GALLERY TO CHERISH
Hemphill Fine Arts showcases local color genius Linling Lu.
Veteran gallery owner and collector George Hemphill doesn’t equivocate when it comes to the work of Linling Lu. “As an art dealer, it’s incumbent upon me to select and promote an artist as important—often claiming he or she to be more important than what proceeded or competes,” says Hemphill, owner of Hemphill Fine Arts on 14th Street. “Lu’s painting and her stance as an artist step back from self-expression in a Western sense and in the competitiveness inherent to most artists’ careers. Her work expresses the existence of a kind of unity and the hope for greater unity.” And then there’s the intense and mesmerizing color of Lu’s pieces, reminiscent of the Washington Color School movement from the late 1950s to the late 1960s. Like the practitioners of the movement, Hemphill says Lu’s work isn’t a rendering of something in the world—it’s color not representative of anything but color. “Yet her work differs in its purpose and reflects its maker’s belief in the usefulness of art beyond the artwork itself,” he says. In other words, sit with Lu’s work for a while and become transported, which is one of art’s missions. The artist herself says painting has become a practice to build endurance and compassion while also embracing the beauty of solitude. “Her paintings have made me a better person—I am thankful and awestruck,” says Hemphill. Through Dec. 16, 1515 14th St. NW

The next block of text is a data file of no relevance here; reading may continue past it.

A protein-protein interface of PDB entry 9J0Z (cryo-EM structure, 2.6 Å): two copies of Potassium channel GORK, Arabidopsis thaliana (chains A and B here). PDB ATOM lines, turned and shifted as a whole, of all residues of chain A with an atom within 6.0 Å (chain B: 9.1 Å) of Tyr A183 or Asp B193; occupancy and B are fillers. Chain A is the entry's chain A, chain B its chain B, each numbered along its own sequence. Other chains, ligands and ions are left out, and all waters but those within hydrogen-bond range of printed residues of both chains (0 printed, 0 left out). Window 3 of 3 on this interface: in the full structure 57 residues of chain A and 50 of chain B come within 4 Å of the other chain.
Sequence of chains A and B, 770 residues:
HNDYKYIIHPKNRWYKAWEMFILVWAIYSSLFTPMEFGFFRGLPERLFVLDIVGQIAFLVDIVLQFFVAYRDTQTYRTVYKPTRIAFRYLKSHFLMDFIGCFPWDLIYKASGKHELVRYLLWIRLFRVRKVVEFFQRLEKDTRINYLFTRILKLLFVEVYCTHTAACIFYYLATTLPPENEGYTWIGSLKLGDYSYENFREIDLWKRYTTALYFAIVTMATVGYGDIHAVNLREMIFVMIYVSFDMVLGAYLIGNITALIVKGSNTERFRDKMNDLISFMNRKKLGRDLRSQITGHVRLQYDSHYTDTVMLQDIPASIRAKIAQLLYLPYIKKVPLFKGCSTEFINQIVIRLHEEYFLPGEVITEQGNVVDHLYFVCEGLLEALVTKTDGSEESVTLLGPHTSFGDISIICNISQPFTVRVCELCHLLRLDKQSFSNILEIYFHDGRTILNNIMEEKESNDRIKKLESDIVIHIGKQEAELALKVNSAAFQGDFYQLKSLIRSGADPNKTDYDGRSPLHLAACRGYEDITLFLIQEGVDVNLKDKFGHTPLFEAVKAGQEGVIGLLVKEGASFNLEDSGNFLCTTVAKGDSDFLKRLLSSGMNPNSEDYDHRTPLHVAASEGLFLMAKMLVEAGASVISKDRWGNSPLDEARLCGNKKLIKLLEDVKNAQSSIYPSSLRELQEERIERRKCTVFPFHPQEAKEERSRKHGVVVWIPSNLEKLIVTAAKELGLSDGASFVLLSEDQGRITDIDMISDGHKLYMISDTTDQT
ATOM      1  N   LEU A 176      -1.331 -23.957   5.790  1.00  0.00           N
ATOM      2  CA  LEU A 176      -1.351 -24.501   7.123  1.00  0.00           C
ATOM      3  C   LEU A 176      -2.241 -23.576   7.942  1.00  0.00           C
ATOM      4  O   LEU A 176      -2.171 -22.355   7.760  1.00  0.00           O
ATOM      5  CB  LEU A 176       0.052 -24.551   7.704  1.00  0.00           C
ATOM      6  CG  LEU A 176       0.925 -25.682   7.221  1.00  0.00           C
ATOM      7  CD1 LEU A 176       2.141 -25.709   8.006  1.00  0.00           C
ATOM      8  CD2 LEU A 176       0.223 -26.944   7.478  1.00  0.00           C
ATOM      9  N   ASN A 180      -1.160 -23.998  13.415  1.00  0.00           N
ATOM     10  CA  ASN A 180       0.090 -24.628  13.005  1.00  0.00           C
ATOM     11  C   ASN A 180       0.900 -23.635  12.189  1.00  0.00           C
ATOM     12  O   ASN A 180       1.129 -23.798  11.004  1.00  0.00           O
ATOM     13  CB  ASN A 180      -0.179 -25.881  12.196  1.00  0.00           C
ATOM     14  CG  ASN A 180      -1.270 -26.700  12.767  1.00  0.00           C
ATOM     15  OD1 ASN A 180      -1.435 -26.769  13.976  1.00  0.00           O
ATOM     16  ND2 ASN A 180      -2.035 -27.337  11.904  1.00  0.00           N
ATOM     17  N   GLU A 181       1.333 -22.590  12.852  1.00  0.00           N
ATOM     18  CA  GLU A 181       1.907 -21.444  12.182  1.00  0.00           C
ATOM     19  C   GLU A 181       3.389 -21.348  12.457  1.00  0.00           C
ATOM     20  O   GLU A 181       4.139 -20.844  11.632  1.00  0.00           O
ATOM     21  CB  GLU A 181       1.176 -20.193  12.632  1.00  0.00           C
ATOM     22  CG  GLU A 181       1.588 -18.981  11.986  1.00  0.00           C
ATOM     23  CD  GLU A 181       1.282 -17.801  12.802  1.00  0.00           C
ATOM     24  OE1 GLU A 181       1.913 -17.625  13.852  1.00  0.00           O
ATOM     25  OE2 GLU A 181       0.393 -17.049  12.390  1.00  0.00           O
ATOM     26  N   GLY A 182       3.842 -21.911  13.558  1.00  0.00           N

DIGITAL BY DESIGN
Sandro and Tati transform the District’s idea of a gallery experience.
Last summer, the founders of ARTECHOUSE—the city’s first gallery space dedicated to digital art—changed the way Washingtonians experience contemporary art. XYZT: Abstract Landscapes was a visual thrill ride for patrons as they walked through an exhibit that undulated in fantastic waves in response to movement. The brains behind this space are Sandro and Tati, who also created Art Soiree in 2009 to expose the city to emerging artists. “We’re at the beginning of the new renaissance in arts, where technology as the new medium allows artists to create and innovate, revolutionizing art forms of expression,” says Sandro. Tati, who moved to Washington from her home of Crimea 17 years ago to attend George Washington University, says the goal for ARTECHOUSE was also to make a profound impact on the local and national art scene. “Artists have always been looking outside of what’s considered traditional—technology has really created new possibilities for this,” she says. The Imaginary World of Nutcracker, Dec. 1-Jan. 30, 1238 Maryland Ave. SW
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